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Colorado School Board Races Draw Outsize Attention as School Reform, Vouchers at Stake

By Carolyn Phenicie | November 1, 2017

Students at Denver School of Science and Technology celebrate college acceptances. (Photo courtesy of DSST)

Voters in two Colorado school districts will go to the polls next week for school board races that could have implications far beyond their borders and that have attracted a commensurate level of national attention.

In Denver, challengers could switch the balance of the school board from unanimously pro-reform to a slim majority that wants to change course from the district’s current efforts to create top-performing schools through some of the most ambitious reforms in the nation, including a breadth of choices, charter school cooperation, and closures of failing schools.

In suburban Douglas County, meanwhile, voters will indirectly decide the fate of a pending court case that could change the legal status of private school vouchers in the country.

“It keeps popping up all around the country that this local school board election could change the course of education in the nation,” Norman Provizer, a political science professor at Metro State University, told The Denver Post.

Douglas County voters in 2009, after a big push from the county Republican Party, elected a slate of Republicans to the nonpartisan school board to oversee the 86,000-student district, Chalkbeat Colorado reported.

They enacted a host of changes, including, in 2011, a universal voucher program that would have allowed up to 500 children to attend private schools, many religiously affiliated, using taxpayer dollars. If more than 500 students applied, the district planned to use a lottery.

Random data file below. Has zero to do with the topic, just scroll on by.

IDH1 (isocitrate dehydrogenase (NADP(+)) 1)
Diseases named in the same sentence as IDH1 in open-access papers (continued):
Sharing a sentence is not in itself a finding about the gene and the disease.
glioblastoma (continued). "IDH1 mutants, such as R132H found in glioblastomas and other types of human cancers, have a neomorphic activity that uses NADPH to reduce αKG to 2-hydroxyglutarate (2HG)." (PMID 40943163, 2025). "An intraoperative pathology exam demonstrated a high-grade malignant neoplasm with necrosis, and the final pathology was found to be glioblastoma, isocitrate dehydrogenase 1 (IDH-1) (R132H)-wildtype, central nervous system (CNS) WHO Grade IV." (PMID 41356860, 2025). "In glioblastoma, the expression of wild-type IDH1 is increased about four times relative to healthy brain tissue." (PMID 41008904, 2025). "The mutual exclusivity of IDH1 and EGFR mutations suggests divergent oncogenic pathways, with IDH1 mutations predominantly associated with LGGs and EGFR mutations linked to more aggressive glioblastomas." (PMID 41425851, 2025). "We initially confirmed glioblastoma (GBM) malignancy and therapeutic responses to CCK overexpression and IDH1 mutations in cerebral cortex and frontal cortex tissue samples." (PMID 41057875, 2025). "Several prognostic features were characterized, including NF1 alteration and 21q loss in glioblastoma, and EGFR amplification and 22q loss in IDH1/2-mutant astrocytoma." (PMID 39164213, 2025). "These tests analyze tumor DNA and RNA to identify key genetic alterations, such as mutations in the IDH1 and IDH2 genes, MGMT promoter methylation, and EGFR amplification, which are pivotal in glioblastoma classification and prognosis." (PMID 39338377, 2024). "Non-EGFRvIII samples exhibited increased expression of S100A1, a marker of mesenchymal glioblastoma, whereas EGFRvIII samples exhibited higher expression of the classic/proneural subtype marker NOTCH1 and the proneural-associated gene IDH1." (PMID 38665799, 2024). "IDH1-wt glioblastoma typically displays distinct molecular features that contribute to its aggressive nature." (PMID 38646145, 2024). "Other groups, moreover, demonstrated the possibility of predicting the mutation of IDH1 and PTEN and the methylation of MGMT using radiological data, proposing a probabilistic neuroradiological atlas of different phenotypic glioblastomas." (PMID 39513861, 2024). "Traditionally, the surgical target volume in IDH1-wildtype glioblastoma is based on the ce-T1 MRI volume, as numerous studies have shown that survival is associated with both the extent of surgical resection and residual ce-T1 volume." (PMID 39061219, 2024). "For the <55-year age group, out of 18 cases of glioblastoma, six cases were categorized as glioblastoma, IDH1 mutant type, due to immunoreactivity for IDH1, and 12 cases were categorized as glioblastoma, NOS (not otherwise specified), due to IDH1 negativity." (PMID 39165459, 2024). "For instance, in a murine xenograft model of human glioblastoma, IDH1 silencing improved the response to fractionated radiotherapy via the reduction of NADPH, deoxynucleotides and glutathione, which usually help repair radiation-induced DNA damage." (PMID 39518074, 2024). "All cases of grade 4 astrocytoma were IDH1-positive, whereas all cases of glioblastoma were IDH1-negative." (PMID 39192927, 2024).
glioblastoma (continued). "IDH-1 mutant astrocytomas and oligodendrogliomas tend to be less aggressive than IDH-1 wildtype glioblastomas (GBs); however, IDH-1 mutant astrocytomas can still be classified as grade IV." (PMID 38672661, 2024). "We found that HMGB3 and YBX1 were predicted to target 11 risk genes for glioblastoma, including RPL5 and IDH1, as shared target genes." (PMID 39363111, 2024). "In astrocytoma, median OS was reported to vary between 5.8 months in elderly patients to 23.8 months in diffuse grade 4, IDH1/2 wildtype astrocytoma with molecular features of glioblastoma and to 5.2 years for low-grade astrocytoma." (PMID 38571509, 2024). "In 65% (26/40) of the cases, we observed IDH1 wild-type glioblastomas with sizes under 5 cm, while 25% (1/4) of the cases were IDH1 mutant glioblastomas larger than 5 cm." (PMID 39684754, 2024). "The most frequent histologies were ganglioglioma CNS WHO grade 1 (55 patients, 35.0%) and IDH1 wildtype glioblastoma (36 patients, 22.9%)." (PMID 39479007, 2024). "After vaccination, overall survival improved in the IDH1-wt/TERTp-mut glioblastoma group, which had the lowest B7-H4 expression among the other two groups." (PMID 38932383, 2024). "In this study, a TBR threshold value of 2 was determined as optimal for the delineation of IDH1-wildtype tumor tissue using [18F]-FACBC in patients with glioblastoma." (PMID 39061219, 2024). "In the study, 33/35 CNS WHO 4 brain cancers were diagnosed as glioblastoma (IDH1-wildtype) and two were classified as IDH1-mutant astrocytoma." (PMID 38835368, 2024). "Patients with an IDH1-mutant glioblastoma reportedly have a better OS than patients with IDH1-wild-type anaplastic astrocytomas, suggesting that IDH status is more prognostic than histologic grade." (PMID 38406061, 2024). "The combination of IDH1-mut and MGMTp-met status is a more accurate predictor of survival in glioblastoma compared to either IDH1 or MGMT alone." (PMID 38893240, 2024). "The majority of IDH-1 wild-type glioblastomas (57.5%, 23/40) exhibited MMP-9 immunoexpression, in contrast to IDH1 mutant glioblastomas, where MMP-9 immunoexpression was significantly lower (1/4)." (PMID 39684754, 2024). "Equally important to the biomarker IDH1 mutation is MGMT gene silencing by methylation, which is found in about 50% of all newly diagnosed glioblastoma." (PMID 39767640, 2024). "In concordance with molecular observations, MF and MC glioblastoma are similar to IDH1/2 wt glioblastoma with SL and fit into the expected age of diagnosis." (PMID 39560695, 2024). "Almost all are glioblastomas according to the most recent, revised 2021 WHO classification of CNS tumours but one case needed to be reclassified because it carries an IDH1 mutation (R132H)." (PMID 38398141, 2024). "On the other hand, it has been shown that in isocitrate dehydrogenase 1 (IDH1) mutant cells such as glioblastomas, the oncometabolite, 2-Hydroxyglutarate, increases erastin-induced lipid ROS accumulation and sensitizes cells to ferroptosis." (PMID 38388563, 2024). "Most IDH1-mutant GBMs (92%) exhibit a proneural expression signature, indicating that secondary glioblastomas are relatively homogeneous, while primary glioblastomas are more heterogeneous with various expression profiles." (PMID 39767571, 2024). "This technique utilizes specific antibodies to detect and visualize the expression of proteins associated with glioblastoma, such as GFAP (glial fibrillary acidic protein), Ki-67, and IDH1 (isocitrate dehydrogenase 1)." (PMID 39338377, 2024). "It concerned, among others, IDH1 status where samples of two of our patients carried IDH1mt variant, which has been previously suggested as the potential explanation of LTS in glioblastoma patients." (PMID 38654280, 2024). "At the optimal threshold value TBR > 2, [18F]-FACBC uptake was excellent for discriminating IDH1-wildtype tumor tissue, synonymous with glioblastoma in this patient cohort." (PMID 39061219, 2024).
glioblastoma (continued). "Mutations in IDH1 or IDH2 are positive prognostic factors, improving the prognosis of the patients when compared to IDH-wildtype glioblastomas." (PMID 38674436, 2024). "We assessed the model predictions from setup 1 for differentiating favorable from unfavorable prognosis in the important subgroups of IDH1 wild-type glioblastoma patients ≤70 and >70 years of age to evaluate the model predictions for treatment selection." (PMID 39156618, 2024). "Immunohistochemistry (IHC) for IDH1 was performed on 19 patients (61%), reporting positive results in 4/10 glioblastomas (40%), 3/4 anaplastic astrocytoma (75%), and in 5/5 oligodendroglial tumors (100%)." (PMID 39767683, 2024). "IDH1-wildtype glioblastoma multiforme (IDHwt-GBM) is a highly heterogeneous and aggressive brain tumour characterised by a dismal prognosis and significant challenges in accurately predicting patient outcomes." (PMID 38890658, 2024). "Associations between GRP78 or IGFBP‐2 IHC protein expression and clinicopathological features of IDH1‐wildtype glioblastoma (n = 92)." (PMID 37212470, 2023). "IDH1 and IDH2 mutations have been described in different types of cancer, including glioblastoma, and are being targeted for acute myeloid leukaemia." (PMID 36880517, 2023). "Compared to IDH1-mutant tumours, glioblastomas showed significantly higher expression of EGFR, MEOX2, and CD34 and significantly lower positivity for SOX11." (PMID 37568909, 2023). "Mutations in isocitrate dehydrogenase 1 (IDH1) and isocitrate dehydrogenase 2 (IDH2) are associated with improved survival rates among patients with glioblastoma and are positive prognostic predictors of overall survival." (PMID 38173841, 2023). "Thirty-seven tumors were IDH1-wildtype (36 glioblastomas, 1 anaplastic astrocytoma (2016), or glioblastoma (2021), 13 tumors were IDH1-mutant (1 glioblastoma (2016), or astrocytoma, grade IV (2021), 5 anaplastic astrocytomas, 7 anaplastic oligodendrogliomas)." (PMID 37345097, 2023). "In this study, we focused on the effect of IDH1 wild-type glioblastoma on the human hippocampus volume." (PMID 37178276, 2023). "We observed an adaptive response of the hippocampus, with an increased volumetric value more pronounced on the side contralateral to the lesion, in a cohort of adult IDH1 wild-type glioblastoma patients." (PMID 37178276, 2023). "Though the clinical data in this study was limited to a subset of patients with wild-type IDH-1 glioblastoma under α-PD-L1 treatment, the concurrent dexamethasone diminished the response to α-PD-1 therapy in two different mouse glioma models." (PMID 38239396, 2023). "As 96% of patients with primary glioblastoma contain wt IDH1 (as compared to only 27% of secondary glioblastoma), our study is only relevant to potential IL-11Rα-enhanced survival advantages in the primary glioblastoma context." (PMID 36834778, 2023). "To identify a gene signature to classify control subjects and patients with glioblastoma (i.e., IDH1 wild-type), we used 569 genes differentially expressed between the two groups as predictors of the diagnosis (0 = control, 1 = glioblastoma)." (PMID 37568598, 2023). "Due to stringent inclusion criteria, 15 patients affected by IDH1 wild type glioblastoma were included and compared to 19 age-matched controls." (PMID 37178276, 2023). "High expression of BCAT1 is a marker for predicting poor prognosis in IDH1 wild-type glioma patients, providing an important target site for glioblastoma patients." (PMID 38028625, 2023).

Advocates sued to stop the program, citing the state’s Blaine Amendment, a provision barring state funding for religious education. Similar provisions are included in many state constitutions, and judges have cited them to stop voucher and other private school choice programs.

After years of court battles, the case is again in legal limbo. In early 2017, an appeal of the Colorado Supreme Court’s decision to block the voucher program was sitting before the U.S. Supreme Court.

Then justices in June decided a different case, Trinity Lutheran v. Comer, which struck down a Missouri ban on a church-affiliated preschool participating in a state-funded playground safety program. The justices argued that rather than being an issue of the state supporting religion, Missouri’s move to block the church’s participation amounted to discrimination against a religious entity participating in a wholly secular program.

Though a majority of justices signed on to a footnote limiting the decision to just the Missouri issue, justices referred the Douglas County case back to the state’s high court to reconsider in light of the Missouri ruling.

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“The Trinity precedent, the thinking goes, lit a path for the Douglas County case to strike down Blaine Amendments, in Colorado or even nationwide. But that can only happen if the case moves forward,” Max Eden wrote in the journal Education Next.

A union-backed slate of candidates calling themselves “CommUnity Matters” have said they’ll stop defending the program, while those on the GOP-backed “Elevate Douglas County” slate have said they’d continue the litigation to keep it. There are four seats up on the seven-member board.